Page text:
Our own RoseAnn Salanitri thanked Karl Rove two weeks ago. He showed, better than anyone else could have done, that the Republican Party is not friendly to small government. This week, Newt Gingrich joined the chorus.
What Karl Rove did
Karl Rove provoked Tea Party ire earlier with his totally mis-called “Conservative Victory Project.” He tried to defend that project to Sean Hannity last night. So what I am about to say, I base on what he told Hannity.
Karl Rove is a quintessential machine politician. A political machine has a handful of leaders who meet in a smoke-filled room. They decide who runs for office (and where), and who doesn’t. They then tell the “foot soldiers” what to say, and to whom, and when. And how does the machine finance itself? By selling political offices and contracts to big-name campaign contributors.
This problem is as old as politics itself. Julius Caesar did it. Plutarch, in his Lives, described other Roman politicians (like Gaius Cassius Longinus) who did the same.
Let me tell you, Cassius, you yourself
Are much condemn’d to have an itching palm,
To sell and mart your offices for gold
To undeservers. [Julius Caesar IV.iii.9-12]
Karl Rove says he doesn’t think grassroots conservatives can win. He cites two candidates (Todd Akin in Missouri and Richard Mourdock in Indiana) who lost their races, after beating their State Republican machines. The story Karl Rove would have you believe is that Todd Akin, for instance, was a disaster waiting to happen. Naturally he harps on Akin’s dreadful choice of phrase when he tried to say that pregnancy, in cases of forcible rape, happens less often than one might suppose. (Incidentally, a former “women’s doctor” told a crowd in Georgia that maybe pregnancy does happen less often at that.)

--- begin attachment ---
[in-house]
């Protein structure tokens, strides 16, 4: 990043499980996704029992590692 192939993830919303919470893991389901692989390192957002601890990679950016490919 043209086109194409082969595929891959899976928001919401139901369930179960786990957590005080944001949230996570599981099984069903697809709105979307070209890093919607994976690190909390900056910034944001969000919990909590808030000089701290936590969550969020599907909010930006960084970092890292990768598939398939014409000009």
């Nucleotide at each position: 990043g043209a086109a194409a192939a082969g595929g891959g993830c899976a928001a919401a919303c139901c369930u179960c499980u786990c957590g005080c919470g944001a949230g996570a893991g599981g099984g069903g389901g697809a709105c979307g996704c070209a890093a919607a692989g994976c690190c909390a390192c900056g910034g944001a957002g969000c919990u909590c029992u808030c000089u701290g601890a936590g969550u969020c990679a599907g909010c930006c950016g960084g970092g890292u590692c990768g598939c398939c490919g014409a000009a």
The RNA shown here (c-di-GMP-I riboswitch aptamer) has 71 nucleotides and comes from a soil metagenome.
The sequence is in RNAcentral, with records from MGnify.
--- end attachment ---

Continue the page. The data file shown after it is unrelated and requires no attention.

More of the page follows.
That’s the story. Now the truth: Karl Rove never had an ounce of sympathy for Akin, or Mourdock, or the limited-government causes they espouse. Karl Rove is a machine man and will always be a machine man. A Senate and House full of Todd Akins and Richard Mourdocks would utterly destroy any opportunities for patronage. And patronage is the motive, and motive force, of all machines.
Newt Gingrich gets wise
To his great credit, Newt Gingrich now “gets it.” He stung Karl Rove last night in the pages of Human Events online.
Newt Gingrich has his own phrase for the gods of the machine: “political consultants.” He very plainly describes the same thing. The machine is the machine is the machine. Newt Gingrich advises: down with the machine! Recruit candidates who can think, and therefore lead. Then let them lead. And don’t let any machine men (“consultants”) do their thinking for them.
His words for Karl Rove and his so-called Victory Project are priceless:
I am unalterably opposed to a bunch of billionaires financing a boss to pick candidates in 50 states. This is the opposite of the Republican tradition of freedom and grassroots small town conservatism.
No one person is smart enough nor do they have the moral right to buy nominations across the country.
That is the system of Tammany Hall and the Chicago machine. It should be repugnant to every conservative and every Republican.
And it is certainly repugnant to the Tea Party. If Karl Rove or Newt Gingrich or anyone else wants to know why Tea Party will soon stand for Third Party, this is why.
But Newt sees another problem with the Karl Rove Machine: it won’t work.